“There are secondary tertiary effects to the increase if we increase the sanitation bill, and that’s on the same bill as water and wastewater. Then, the federal government has every reason to come back and say, ‘Well if you can raise $6 on your sanitation bill, why can’t you pay another $6 for sewer, and why do we need to amend the consent decree? So that’s the confines in which we were operating. I don’t want to raise that. The Board doesn’t want to raise that. So that’s why, when we move forward, we try to do so in as cost efficient of a manner as possible,” Geffken said, adding that “we made the mistake of lack of communication, that’s what it comes down to.”

Fort Smith Mayor Sandy Sanders echoed that assessment, stating there was “no intent to hide the truth.”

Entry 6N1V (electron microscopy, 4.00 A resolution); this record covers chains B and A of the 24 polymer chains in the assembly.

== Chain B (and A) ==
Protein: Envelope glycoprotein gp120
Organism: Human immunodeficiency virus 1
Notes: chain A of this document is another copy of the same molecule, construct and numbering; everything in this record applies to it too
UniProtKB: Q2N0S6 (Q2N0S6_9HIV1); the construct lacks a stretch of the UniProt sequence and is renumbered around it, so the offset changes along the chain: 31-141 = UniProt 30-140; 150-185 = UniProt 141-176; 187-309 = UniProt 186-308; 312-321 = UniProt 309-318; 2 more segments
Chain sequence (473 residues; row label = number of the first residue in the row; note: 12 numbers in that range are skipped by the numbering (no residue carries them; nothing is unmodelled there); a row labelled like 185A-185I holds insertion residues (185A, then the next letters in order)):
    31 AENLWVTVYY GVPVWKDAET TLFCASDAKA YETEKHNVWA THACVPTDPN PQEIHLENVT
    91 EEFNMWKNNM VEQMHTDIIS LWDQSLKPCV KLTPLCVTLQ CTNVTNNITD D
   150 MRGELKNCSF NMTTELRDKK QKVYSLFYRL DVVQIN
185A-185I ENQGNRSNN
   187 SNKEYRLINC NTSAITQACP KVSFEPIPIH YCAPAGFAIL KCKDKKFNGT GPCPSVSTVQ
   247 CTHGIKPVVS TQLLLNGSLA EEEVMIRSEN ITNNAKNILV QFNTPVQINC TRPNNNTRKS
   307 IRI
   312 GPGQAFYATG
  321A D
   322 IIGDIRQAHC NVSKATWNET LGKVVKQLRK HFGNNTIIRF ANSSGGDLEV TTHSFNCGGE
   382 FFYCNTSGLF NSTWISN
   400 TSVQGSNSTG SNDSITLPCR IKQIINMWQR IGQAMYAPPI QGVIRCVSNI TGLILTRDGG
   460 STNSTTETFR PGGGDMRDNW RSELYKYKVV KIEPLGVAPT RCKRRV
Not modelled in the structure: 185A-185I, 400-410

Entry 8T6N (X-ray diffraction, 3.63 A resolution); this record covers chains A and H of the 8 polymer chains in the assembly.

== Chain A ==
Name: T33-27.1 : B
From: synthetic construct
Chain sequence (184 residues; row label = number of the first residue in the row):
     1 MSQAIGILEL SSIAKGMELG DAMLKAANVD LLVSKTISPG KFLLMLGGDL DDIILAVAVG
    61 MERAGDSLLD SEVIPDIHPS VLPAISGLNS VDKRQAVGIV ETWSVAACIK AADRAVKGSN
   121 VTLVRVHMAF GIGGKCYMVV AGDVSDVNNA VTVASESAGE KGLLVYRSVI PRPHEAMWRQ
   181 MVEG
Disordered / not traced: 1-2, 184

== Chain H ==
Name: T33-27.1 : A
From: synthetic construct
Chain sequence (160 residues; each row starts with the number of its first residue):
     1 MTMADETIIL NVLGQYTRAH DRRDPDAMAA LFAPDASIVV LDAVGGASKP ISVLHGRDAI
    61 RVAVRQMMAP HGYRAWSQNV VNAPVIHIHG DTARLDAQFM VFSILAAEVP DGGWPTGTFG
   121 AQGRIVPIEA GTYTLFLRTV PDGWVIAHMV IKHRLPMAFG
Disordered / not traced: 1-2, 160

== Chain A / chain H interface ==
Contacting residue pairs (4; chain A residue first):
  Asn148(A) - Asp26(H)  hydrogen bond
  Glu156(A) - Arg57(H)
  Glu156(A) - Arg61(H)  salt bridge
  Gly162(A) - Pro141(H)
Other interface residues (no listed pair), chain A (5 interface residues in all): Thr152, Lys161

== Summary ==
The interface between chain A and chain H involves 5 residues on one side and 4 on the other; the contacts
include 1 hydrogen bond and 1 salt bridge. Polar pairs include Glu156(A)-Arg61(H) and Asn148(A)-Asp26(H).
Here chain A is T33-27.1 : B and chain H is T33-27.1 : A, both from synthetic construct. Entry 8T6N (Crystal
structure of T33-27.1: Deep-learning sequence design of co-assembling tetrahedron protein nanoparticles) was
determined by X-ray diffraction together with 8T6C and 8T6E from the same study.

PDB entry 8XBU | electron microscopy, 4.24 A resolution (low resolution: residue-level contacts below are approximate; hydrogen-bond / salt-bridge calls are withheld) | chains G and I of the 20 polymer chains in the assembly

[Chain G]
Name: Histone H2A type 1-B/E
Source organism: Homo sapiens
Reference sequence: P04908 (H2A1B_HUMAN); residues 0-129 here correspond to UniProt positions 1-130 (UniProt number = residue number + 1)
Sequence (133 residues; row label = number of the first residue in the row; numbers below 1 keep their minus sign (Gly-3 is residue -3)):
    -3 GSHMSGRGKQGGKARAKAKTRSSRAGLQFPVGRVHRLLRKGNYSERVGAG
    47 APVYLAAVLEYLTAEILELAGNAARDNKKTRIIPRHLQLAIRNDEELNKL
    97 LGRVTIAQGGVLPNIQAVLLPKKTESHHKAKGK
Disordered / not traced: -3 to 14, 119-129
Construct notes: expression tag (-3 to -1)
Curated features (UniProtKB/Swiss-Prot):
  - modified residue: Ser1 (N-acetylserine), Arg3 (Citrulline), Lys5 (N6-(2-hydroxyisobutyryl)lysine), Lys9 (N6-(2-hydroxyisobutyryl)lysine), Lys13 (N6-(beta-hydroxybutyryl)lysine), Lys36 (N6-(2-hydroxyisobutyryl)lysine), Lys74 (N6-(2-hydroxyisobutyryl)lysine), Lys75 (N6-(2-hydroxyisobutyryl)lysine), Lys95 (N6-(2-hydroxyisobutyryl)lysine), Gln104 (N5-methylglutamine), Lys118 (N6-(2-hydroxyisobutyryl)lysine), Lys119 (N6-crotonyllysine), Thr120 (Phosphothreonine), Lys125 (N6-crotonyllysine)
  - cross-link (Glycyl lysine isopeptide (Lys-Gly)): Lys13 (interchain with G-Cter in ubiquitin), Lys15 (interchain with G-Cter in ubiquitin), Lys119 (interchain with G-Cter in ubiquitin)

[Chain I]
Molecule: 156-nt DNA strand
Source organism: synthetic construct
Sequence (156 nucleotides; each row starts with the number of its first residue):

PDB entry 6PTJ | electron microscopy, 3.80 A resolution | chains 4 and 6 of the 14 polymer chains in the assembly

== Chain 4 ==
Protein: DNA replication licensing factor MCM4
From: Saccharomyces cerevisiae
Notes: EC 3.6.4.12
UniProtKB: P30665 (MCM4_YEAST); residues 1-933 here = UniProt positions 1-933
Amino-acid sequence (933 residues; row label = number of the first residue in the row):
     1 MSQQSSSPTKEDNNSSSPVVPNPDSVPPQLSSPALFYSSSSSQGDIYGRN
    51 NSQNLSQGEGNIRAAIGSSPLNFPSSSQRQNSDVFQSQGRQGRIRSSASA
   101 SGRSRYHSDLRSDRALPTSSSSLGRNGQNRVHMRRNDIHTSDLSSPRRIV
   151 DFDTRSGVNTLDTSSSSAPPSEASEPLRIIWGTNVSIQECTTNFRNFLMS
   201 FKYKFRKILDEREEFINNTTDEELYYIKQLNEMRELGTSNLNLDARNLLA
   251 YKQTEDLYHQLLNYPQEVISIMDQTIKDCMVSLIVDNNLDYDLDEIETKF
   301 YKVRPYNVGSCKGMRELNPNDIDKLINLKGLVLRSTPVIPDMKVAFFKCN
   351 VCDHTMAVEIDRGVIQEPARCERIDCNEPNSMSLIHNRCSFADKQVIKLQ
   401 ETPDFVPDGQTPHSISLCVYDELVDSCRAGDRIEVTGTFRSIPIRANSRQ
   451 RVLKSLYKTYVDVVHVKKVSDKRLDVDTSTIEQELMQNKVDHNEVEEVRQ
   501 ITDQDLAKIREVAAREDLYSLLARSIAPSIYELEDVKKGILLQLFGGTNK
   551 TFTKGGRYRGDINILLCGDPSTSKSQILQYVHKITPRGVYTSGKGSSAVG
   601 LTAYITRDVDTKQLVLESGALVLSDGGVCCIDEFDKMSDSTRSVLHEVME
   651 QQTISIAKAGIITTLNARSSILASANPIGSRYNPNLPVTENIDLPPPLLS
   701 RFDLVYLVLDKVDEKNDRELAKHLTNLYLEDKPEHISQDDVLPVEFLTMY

“It was just a failure to communicate,” Sanders said. “In the meantime, the city staff has been searching to find that recycling solution at a favorable cost to us. There was no intent to mislead. Trash was still picked up. Recyclable wasn’t separated because there was no place for it to go. It was not done to hide anything from the citizens, but it gave us time to go ahead and try to find a solution to the problem. We just didn’t let the people know that this was happening at the time.”

Fort Smith Director Keith Lau confirmed to Talk Business & Politics that he and other board members did not find out about the city’s decision until Monday and called it a “PR nightmare,” but said he did not believe the failure to notify was intentional.

The Fort Smith Sanitation Department collected 118,320 tons from November to the present. From that number, Geffken said, 1,478 tons were recyclables (about 1.25%). There are approximately 30,000 households in the city of Fort Smith.